Following a long and challenging fire season that saw more than 1.5 million hectares burnt across the state, all significant fires in Victoria have now been contained. The Snowy Complex fire was declared contained yesterday, 27 February 2020.
For 98 days, firefighters, including staff and volunteers, from Forest Fire Management Victoria (FFMVic) and CFA and all emergency management personnel have been working hard to manage more than 3500 fires that have burned across the state since 21 November 2019.
More than 1,200 FFMVic staff, thousands of CFA staff and volunteers, more than 450 contractors, 408 international fire fighters from the US, Canada and NZ have been deployed this season supported by the Australian Defence force and defence forces from Papua New Guinea and Fiji.
“The hard work, professionalism and dedication of the FFMVic teams and the whole of the emergency services this fire season has been outstanding,” says FFMVic Chief Fire Officer Chris Hardman.
“They have suffered the loss of colleagues and spent considerable time away from families to help protect the state. I am proud of the work that has been done and that these fires are now contained, and I thank them for their commitment.
“While Victoria remains in the Fire Danger Period, our FFMVic teams are now working towards recovery and preparedness.”
CFA Chief Officer Steve Warrington agreed it was a relief to see the final significant campaign fire contained after several months of fire activity.
“I am extremely proud, not just of the amazing work by thousands of CFA firefighters and support members, but of the entire emergency services sector as well as the community, which has pulled together to support one another.” he said.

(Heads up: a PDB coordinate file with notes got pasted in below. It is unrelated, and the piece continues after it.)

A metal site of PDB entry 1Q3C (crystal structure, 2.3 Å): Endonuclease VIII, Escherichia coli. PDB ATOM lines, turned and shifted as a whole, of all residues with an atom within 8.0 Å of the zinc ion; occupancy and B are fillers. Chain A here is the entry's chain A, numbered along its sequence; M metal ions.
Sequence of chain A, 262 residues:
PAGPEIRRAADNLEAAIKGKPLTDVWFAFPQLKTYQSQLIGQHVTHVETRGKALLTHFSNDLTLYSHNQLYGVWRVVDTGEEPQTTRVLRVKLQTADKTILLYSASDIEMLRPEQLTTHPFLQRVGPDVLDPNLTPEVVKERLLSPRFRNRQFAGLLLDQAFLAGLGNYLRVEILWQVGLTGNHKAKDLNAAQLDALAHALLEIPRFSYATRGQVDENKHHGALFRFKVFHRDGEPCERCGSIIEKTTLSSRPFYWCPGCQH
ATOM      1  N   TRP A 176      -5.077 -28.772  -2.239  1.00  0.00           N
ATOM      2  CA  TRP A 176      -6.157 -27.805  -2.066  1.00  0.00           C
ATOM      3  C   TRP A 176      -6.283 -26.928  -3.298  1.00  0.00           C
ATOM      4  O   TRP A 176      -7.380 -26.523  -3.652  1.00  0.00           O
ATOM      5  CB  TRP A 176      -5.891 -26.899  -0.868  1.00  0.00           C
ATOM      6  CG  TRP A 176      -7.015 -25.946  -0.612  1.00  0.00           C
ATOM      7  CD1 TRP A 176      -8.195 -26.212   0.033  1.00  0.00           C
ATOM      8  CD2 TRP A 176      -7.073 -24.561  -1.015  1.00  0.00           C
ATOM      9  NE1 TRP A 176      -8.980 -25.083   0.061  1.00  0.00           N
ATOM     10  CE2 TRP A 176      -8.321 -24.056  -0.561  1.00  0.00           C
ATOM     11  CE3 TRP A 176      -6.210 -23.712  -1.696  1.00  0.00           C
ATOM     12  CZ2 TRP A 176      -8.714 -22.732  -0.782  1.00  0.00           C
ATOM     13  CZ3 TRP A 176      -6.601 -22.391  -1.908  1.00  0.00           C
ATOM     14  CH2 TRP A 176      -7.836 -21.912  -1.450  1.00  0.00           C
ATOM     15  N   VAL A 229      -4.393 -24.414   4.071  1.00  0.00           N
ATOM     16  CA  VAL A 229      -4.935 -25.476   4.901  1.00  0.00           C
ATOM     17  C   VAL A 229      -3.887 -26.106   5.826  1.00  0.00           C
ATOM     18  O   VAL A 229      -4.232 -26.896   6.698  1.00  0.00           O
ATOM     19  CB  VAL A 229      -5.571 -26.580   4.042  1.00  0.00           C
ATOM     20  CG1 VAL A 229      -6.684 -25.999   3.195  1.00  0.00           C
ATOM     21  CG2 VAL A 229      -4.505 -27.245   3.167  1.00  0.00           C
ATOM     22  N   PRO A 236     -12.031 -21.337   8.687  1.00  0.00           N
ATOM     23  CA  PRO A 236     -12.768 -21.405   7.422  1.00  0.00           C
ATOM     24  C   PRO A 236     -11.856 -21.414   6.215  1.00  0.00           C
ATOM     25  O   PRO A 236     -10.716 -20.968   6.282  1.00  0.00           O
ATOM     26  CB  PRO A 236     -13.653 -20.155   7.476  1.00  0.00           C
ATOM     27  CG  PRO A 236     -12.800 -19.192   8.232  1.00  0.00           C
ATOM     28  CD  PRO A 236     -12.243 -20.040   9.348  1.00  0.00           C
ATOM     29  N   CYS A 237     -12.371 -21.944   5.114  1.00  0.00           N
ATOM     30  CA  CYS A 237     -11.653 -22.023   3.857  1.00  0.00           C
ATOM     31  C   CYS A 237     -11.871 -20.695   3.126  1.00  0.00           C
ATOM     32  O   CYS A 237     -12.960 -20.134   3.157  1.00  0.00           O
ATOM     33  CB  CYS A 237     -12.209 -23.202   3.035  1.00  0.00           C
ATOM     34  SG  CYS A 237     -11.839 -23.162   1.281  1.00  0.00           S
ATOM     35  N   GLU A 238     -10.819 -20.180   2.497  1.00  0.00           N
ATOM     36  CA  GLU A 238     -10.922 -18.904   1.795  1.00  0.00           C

“Now, I want them to be aware that despite recent milder conditions, parts of Victoria are still very dry and in warm and windy conditions, Victorians are still at risk of bushfire and fast-running scrub and grass fires and fire restrictions remain in place across all municipalities. Stay alert and keep informed.”
Emergency Management Commissioner Andrew Crisp said this was a great result for firefighters and all emergency management personnel who played a part in managing the fires and keeping communities safe.
“This is a testament to the commitment, bravery, innovation and determination of our people and I am proud of what was achieved under very challenging circumstances,” he said.
“My thoughts are with the communities impacted by the fires and we will continue to do all we can to support you through the long tail of recovery.”
A spokesperson for the Bureau of Meteorology said “In terms of the weather conditions before and during the fires, spring and early summer rainfall was very much below average across much of Victoria.
“Parts of East Gippsland recorded its lowest rainfall on record for this period, contributing to extremely dry forest fuels. Lightning strikes from several thunderstorm events in December initiated numerous fires, many in difficult and remote terrain about the northeast and eastern parts of the Dividing Range.
Fortunately, the weather became humid and rainfall totals between 50-100mm fell across the fire grounds during February.”
The outlook for March favours wetter than average conditions across Victoria (apart from central and eastern parts of Gippsland which have no significant likelihood of either wetter or drier conditions), and maximum temperatures will tend towards average across most of the state.